Gustavo Dudamel is reflecting on whether he will visit Israel again after twice being subjected to prolonged and uncomfortable interrogations on entering and leaving the country at Ben Gurion Airport.
It appears that the star conductor was singled out as a citizen of Venezuela, whose president, Hugo Chavez, is notably aggressive towards Israel. Dudamel was subjected to tedious, hostile and intrusive questions from immigration and Shin bet agents.
The Israel Philharmonic has sought to shift the blame, saying that Dudamel should have been carrying his letter of invitation from the orchestra. We are assured that he was carrying the letter. What’s more, a representative of the orchestra was with him from the moment he left the plane. He should not have been treated in this way, and is owed an apology by the Israeli authorities. I hope they have the decency and commonsense to offer one.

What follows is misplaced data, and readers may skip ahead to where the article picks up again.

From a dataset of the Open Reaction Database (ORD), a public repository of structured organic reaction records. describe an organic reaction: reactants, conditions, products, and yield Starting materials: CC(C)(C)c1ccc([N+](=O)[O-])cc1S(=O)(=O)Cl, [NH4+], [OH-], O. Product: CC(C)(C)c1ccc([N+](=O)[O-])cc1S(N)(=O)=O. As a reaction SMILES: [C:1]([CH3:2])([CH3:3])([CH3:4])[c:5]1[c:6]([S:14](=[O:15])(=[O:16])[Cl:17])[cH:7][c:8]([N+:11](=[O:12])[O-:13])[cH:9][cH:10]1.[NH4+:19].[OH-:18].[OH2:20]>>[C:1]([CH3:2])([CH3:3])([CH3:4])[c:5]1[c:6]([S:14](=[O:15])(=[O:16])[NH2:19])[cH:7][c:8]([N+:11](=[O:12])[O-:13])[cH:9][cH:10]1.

The IPO is at fault – if not on Dudamel’s arrival, then certainly on his departure – for failing to ensure that its guest was treated with appropriate courtesy and dignity. He is not the first to fall foul of B-G’s tight security. We hear that Zubin Mehta, longtime music director of the Israel Phil, has had trouble getting through on occasion.
In a statement to Slipped Disc this morning, issued via his agent, Gustavo Dudamel said: ‘These matters are both unpleasant and very unfortunate. I love making music with the Israel Philharmonic and we hope to find ways of working with them in the future.’
Dudamel is music director of the Los Angeles Philharmonic and the Simon Bolivar orchestras. He is in demand as a guest conductor in Berlin, Vienna and La Scala. Israel may have to wait its turn, next time round.